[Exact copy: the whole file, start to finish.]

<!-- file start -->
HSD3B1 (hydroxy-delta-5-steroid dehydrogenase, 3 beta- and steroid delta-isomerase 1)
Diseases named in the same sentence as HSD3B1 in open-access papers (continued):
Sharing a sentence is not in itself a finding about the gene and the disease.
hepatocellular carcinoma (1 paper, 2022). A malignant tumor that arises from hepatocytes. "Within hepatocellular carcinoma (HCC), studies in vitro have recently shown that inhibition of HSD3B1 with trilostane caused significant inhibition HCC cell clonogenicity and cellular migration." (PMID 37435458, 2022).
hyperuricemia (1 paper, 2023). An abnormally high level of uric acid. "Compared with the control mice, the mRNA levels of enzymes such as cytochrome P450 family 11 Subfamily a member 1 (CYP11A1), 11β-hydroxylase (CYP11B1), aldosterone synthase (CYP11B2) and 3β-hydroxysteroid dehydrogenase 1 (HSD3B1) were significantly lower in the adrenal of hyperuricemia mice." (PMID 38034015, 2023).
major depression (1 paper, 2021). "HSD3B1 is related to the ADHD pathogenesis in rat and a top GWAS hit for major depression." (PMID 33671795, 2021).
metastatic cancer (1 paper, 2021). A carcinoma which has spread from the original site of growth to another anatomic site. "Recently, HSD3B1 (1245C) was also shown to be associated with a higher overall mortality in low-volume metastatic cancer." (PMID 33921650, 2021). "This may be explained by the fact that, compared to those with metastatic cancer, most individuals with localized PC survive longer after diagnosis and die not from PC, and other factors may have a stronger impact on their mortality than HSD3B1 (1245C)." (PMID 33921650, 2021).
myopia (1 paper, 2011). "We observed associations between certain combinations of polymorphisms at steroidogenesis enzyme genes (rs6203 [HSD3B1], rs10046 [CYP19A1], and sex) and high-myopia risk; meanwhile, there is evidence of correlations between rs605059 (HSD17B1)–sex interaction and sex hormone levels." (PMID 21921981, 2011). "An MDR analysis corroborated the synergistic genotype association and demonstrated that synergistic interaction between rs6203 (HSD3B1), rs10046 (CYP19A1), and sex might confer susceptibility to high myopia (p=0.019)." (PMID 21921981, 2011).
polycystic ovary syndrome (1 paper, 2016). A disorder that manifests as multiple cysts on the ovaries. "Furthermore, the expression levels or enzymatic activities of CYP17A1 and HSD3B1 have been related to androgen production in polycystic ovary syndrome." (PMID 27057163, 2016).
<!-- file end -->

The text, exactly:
HSD3B1 (hydroxy-delta-5-steroid dehydrogenase, 3 beta- and steroid delta-isomerase 1)
Diseases named in the same sentence as HSD3B1 in open-access papers (continued):
Sharing a sentence is not in itself a finding about the gene and the disease.
hepatocellular carcinoma (1 paper, 2022). A malignant tumor that arises from hepatocytes. "Within hepatocellular carcinoma (HCC), studies in vitro have recently shown that inhibition of HSD3B1 with trilostane caused significant inhibition HCC cell clonogenicity and cellular migration." (PMID 37435458, 2022).
hyperuricemia (1 paper, 2023). An abnormally high level of uric acid. "Compared with the control mice, the mRNA levels of enzymes such as cytochrome P450 family 11 Subfamily a member 1 (CYP11A1), 11β-hydroxylase (CYP11B1), aldosterone synthase (CYP11B2) and 3β-hydroxysteroid dehydrogenase 1 (HSD3B1) were significantly lower in the adrenal of hyperuricemia mice." (PMID 38034015, 2023).
major depression (1 paper, 2021). "HSD3B1 is related to the ADHD pathogenesis in rat and a top GWAS hit for major depression." (PMID 33671795, 2021).
metastatic cancer (1 paper, 2021). A carcinoma which has spread from the original site of growth to another anatomic site. "Recently, HSD3B1 (1245C) was also shown to be associated with a higher overall mortality in low-volume metastatic cancer." (PMID 33921650, 2021). "This may be explained by the fact that, compared to those with metastatic cancer, most individuals with localized PC survive longer after diagnosis and die not from PC, and other factors may have a stronger impact on their mortality than HSD3B1 (1245C)." (PMID 33921650, 2021).
myopia (1 paper, 2011). "We observed associations between certain combinations of polymorphisms at steroidogenesis enzyme genes (rs6203 [HSD3B1], rs10046 [CYP19A1], and sex) and high-myopia risk; meanwhile, there is evidence of correlations between rs605059 (HSD17B1)–sex interaction and sex hormone levels." (PMID 21921981, 2011). "An MDR analysis corroborated the synergistic genotype association and demonstrated that synergistic interaction between rs6203 (HSD3B1), rs10046 (CYP19A1), and sex might confer susceptibility to high myopia (p=0.019)." (PMID 21921981, 2011).
polycystic ovary syndrome (1 paper, 2016). A disorder that manifests as multiple cysts on the ovaries. "Furthermore, the expression levels or enzymatic activities of CYP17A1 and HSD3B1 have been related to androgen production in polycystic ovary syndrome." (PMID 27057163, 2016).